Through the Looking Glass Children's Book Reviews

A Spy Called James: The True Story of James Lafayette, Revolutionary War Double

A Spy Called James: The True Story of James Lafayette, Revolutionary War Double

Anne Rockwell
Illustrator:  Floyd Cooper 
Nonfiction Picture Book
For ages 6 to 8
Carolrhoda Books, 2016   ISBN: 978-1467749336

Because of the way history books are written and stories are passed down, we tend to think that wars are won only because of the actions of famous generals and leaders. For example, we believe that General George Washington, with the help of high-level people like the Marquis de Lafayette, won the American Revolutionary War. To be sure, the generals did play vital roles in the conflict, but they alone did not win the war. The actions and “courage of thousands of people whose names never became famous” also helped to bring about America’s independence.

One of these people was James, a slave who belonged to a Virginia tobacco farmer. When James heard that he could be granted his freedom if he fought for American independence with the colonists he decided to join Lafayette’s army. Soon after becoming a soldier, James was asked to spy on an American called Benedict Arnold.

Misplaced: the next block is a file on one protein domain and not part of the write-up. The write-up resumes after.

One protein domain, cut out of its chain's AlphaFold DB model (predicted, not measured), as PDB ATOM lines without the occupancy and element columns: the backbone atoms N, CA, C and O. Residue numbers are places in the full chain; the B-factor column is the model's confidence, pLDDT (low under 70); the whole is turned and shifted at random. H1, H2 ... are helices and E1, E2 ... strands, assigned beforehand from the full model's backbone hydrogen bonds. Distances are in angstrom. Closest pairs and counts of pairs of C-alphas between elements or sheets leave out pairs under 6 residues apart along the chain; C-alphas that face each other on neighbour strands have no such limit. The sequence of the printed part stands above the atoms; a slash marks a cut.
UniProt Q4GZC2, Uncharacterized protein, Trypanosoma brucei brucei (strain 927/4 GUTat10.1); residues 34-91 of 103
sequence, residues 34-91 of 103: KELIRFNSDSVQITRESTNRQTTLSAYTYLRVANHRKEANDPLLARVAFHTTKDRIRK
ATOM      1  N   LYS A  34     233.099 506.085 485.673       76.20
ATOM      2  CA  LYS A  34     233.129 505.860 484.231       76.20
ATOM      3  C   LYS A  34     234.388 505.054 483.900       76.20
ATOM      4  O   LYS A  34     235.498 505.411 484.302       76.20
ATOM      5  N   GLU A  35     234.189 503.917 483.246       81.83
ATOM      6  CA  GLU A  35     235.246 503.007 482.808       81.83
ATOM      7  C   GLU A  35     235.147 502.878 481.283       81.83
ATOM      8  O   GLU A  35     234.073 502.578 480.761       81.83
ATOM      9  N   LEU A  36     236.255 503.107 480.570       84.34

Arnold had been a loyal and courageous soldier for the American cause but when he was passed over for promotion in 1779 he started spying for the British. In 1780 he was almost caught and fled to join the British army, where he fought alongside Britain’s General Cornwallis.

James, dressed in tattered clothing, offered to guide Cornwallis and Arnold’s men through unfamiliar territory, and he found food for the troops.  No one paid him much attention, which was “a big mistake” because James was watching and listening. In fact, the British had so much faith in James that they asked him to spy for them. So James passed on everything he learned about the British to General Lafayette, and he also fed the British false information, pretending all the while to be their spy.

James’ double agent work was terribly dangerous, but he kept on doing it, and in the end the information he provided helped bring about a much needed victory for the Americans.

This remarkable story serves as a tribute to a man who is rarely given the credit he is due. Indeed, this book is the first of its kind that tells James Lafayette’s story. Readers will be astonished to learn that even after all that he had done for the American cause, James was not freed until a friend stepped in and spoke up on his behalf.